Deciphering the genetic basis of wheat seminal root anatomy uncovers ancestral axial conductance alleles

Elisha Hendel, Harel Bacher, Adi Oksenberg, Harkamal Walia, Nimrod Schwartz, Zvi Peleg*

*Corresponding author for this work

Research output: Contribution to journalArticlepeer-review

11 Scopus citations


Root axial conductance, which describes the ability of water to move through the xylem, contributes to the rate of water uptake from the soil throughout the whole plant lifecycle. Under the rainfed wheat agro-system, grain-filling is typically occurring during declining water availability (i.e., terminal drought). Therefore, preserving soil water moisture during grain filling could serve as a key adaptive trait. We hypothesized that lower wheat root axial conductance can promote higher yields under terminal drought. A segregating population derived from a cross between durum wheat and its direct progenitor wild emmer wheat was used to underpin the genetic basis of seminal root architectural and functional traits. We detected 75 QTL associated with seminal roots morphological, anatomical and physiological traits, with several hotspots harbouring co-localized QTL. We further validated the axial conductance and central metaxylem QTL using wild introgression lines. Field-based characterization of genotypes with contrasting axial conductance suggested the contribution of low axial conductance as a mechanism for water conservation during grain filling and consequent increase in grain size and yield. Our findings underscore the potential of harnessing wild alleles to reshape the wheat root system architecture and associated hydraulic properties for greater adaptability under changing climate.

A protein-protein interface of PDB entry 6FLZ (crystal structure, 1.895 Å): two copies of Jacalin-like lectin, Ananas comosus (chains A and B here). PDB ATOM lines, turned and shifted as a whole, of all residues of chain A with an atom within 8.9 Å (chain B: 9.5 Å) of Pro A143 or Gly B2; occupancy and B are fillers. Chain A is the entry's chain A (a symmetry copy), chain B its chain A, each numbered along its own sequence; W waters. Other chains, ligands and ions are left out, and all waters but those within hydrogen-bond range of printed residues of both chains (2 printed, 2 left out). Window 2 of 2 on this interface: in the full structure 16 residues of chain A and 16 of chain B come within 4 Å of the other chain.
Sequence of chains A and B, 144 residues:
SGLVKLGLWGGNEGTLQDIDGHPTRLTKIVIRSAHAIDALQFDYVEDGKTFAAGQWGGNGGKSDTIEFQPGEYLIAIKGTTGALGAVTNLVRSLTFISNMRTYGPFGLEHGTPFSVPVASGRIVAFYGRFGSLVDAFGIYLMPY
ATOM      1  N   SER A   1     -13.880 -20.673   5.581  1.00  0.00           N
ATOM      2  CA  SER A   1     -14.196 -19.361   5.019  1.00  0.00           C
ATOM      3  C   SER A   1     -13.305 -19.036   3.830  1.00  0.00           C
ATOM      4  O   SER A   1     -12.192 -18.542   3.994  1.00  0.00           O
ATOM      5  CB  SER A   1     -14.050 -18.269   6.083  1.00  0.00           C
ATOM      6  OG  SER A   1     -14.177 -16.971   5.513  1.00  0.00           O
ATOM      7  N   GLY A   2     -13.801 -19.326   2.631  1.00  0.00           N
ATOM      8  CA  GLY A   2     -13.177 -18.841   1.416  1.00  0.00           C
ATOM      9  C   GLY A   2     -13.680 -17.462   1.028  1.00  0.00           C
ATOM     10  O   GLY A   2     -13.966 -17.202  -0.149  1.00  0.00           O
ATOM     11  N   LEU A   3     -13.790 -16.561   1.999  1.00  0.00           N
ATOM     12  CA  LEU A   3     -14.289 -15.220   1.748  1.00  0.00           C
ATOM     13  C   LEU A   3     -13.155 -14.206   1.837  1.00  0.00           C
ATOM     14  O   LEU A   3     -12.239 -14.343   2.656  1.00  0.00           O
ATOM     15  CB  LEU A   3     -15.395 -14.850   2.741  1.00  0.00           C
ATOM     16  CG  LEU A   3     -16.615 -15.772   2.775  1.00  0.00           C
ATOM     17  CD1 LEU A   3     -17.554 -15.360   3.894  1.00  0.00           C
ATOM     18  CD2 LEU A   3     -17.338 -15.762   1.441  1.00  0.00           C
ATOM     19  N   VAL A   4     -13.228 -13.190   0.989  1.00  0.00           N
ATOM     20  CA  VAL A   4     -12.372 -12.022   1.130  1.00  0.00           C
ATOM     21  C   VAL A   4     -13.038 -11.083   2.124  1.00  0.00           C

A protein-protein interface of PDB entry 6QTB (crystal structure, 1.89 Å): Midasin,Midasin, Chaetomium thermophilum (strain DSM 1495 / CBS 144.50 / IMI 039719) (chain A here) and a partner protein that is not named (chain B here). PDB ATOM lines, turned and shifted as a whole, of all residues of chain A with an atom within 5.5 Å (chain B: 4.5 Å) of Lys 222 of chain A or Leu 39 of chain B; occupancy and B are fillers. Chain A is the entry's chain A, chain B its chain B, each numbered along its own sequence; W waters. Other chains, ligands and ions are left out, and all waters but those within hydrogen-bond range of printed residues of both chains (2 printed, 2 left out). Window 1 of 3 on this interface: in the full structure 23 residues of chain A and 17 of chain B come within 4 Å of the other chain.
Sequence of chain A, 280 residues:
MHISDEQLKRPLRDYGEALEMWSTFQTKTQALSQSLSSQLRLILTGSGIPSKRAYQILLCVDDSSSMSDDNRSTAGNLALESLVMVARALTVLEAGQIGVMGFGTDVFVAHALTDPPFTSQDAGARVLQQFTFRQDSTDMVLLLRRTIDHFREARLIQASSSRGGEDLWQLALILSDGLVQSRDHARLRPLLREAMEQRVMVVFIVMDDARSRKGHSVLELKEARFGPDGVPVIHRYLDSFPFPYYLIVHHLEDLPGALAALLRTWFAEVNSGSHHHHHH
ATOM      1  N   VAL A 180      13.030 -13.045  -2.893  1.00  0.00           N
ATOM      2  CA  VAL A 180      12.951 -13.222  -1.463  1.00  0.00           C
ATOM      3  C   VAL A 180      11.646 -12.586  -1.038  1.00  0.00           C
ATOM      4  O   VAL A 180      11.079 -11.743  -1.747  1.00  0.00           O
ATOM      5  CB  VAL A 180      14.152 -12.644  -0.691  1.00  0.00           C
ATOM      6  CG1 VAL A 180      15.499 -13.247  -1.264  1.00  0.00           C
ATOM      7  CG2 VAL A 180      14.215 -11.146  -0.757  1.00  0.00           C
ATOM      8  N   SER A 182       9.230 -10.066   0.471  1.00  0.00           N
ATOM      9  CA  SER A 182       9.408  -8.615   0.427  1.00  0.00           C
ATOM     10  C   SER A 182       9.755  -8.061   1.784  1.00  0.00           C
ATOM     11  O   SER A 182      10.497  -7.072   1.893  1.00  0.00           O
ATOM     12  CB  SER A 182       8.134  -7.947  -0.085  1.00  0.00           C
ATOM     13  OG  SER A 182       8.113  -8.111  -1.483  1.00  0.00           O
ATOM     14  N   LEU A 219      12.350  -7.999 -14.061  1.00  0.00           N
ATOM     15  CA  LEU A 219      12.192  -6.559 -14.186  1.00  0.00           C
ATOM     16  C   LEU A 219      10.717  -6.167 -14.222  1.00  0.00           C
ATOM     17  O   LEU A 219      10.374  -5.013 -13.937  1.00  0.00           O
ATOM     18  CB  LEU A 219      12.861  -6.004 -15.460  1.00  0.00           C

Original languageAmerican English
Pages (from-to)1921-1934
Number of pages14
JournalPlant, Cell and Environment
Issue number6
StatePublished - Jun 2021

Bibliographical note

Funding Information:
We thank members of the Peleg lab for helpful comments during the preparation of this manuscript. We would like to thank Dr. R. Hayouka for her technical support with the phenotyping experiments, and L. Shemesh for the roots illustration. This study was partially supported by the Israel Ministry of Agriculture and Rural Development (grants # 20‐10‐0066; 12‐01‐0005), the U.S. Agency for International Development Middle East Research and Cooperation (grant # M34‐037), and the Dutch Ministry of Foreign Affairs under Dutch development/foreign policy (Project WheatMAX).

Publisher Copyright:
© 2021 John Wiley & Sons Ltd.


  • QTL
  • axial conductance
  • root anatomy
  • root hair
  • wheat seminal roots
  • wild emmer wheat


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